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PA Deregulation Bill Poised to Pass First Hurdle

PA Deregulation Bill Poised to Pass First Hurdle

Companion Pennsylvania gas deregulation bills for small commercial and residential customers appear to be quickly maneuvering through the state legislative process. The Senate version is expected to go for a floor vote this week. Meanwhile, the House held hearings on its version of the bill recently and supporters said the results were positive.

The Senate bill (SB601) was voted out of the Consumer Protection committee, where it had resided since early March, and into the Senate appropriations committee earlier this week. "We think it will go to a floor vote [this] week, maybe as early as Wednesday," said Mike Sarfert, a spokesman for Sen. Jeff Piccola's office. Piccola is the main supporter of the Senate version while Rep. Frank Tulli is the main driver of the bill in the House.

"The electricity deregulation has gone over so well, and I think that has helped the gas legislation," Tulli said. "The bills are receiving wide-ranging support from many stakeholders during committee hearings, enabling the committees to get a good sense of what the bills are all about."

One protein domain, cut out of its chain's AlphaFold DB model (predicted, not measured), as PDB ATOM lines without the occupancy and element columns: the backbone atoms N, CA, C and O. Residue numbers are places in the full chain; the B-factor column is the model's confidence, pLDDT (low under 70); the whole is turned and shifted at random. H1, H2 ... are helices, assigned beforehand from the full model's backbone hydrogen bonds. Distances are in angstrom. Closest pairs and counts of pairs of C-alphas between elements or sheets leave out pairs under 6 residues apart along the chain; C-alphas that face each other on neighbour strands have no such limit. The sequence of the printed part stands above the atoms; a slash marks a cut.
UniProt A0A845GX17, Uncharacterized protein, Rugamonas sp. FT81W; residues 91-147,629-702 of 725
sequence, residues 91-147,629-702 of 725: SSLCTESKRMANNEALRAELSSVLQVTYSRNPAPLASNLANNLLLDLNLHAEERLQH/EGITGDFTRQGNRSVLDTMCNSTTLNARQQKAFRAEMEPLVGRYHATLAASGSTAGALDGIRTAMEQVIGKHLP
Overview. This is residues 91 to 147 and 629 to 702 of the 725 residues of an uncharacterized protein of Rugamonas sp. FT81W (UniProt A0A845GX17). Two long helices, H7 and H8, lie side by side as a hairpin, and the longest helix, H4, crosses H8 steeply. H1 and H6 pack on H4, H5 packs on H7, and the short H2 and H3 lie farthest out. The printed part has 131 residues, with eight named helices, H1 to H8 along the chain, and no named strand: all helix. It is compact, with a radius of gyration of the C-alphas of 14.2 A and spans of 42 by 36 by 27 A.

Tulli added that while he was happy with the bill's progress in the House (HB 937), he believes the Senate version will pass first. "It's my guess that it will pass the Senate vote, be approved by the House, then be sent off to the Governor for signing. Hopefully, the whole process will be done by June."

Besides the success of electricity deregulation in the state, another factor aiding the legislation's progression is the proposed elimination of the gross receipts tax (GRT), which is a 5% state tax added to monthly bills of gas utility customers (See NGI, Feb. 1).

The deregulation bills were formed through the work of a collaborative, which included LDCs, marketers and regulators. Concerning major deregulation issues, the bills call for:

Mandatory capacity assignment through July 2002;

Allowing LDC affiliates into the market function with a strict code of conduct;

A rate cap to be installed from the time the bill passes until Jan. 1, 2001; and

A Pennsylvania Public Utilities Commission (PUC) decision when to unbundle metering and billing operations.

Despite Piccola's and Tulli's bullish attitudes towards the legislation, many other players have voiced opposition. A group of interested parties, headed by Enron, Shell and Connectiv, sent a letter to PUC Commissioners John Quain and Aaron Wilson in late February voicing their displeasure with the capacity assignment requirement and allowing LDCs into the merchant function. Along with these dissenters, National Fuel Gas, a gas utility serving 195,444 customers in Pennsylvania, called the bill "ambiguous" and said it did not have enough reliability safeguards (See NGI, March 29).

This marks the second time these two legislators have attempted to push gas deregulation legislation through the state government. Their first attempt failed last fall.

John Norris

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